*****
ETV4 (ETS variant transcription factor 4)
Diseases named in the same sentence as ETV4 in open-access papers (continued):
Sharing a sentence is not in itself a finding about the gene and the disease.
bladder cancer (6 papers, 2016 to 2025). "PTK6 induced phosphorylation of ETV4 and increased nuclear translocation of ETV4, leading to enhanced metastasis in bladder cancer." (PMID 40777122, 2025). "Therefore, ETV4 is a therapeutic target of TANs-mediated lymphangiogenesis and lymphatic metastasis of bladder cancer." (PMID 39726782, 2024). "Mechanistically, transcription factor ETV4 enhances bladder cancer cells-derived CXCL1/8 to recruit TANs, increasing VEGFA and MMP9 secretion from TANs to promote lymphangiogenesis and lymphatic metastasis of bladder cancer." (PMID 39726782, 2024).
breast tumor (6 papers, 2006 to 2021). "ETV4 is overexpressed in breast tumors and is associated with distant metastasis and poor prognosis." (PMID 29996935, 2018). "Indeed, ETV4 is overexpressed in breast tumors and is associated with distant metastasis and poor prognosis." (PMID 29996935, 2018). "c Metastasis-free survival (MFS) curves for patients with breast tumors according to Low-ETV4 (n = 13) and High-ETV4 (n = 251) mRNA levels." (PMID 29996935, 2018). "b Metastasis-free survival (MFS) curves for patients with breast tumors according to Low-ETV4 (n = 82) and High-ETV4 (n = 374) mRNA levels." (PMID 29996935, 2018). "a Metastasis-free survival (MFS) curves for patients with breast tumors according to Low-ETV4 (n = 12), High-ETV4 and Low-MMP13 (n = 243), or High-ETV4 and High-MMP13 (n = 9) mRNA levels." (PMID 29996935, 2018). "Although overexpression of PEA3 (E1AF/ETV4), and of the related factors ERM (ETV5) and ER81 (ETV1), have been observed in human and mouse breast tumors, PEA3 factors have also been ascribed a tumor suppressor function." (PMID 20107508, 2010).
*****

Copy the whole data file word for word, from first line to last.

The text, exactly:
ETV4 (ETS variant transcription factor 4)
Diseases named in the same sentence as ETV4 in open-access papers (continued):
Sharing a sentence is not in itself a finding about the gene and the disease.
bladder cancer (6 papers, 2016 to 2025). "PTK6 induced phosphorylation of ETV4 and increased nuclear translocation of ETV4, leading to enhanced metastasis in bladder cancer." (PMID 40777122, 2025). "Therefore, ETV4 is a therapeutic target of TANs-mediated lymphangiogenesis and lymphatic metastasis of bladder cancer." (PMID 39726782, 2024). "Mechanistically, transcription factor ETV4 enhances bladder cancer cells-derived CXCL1/8 to recruit TANs, increasing VEGFA and MMP9 secretion from TANs to promote lymphangiogenesis and lymphatic metastasis of bladder cancer." (PMID 39726782, 2024).
breast tumor (6 papers, 2006 to 2021). "ETV4 is overexpressed in breast tumors and is associated with distant metastasis and poor prognosis." (PMID 29996935, 2018). "Indeed, ETV4 is overexpressed in breast tumors and is associated with distant metastasis and poor prognosis." (PMID 29996935, 2018). "c Metastasis-free survival (MFS) curves for patients with breast tumors according to Low-ETV4 (n = 13) and High-ETV4 (n = 251) mRNA levels." (PMID 29996935, 2018). "b Metastasis-free survival (MFS) curves for patients with breast tumors according to Low-ETV4 (n = 82) and High-ETV4 (n = 374) mRNA levels." (PMID 29996935, 2018). "a Metastasis-free survival (MFS) curves for patients with breast tumors according to Low-ETV4 (n = 12), High-ETV4 and Low-MMP13 (n = 243), or High-ETV4 and High-MMP13 (n = 9) mRNA levels." (PMID 29996935, 2018). "Although overexpression of PEA3 (E1AF/ETV4), and of the related factors ERM (ETV5) and ER81 (ETV1), have been observed in human and mouse breast tumors, PEA3 factors have also been ascribed a tumor suppressor function." (PMID 20107508, 2010).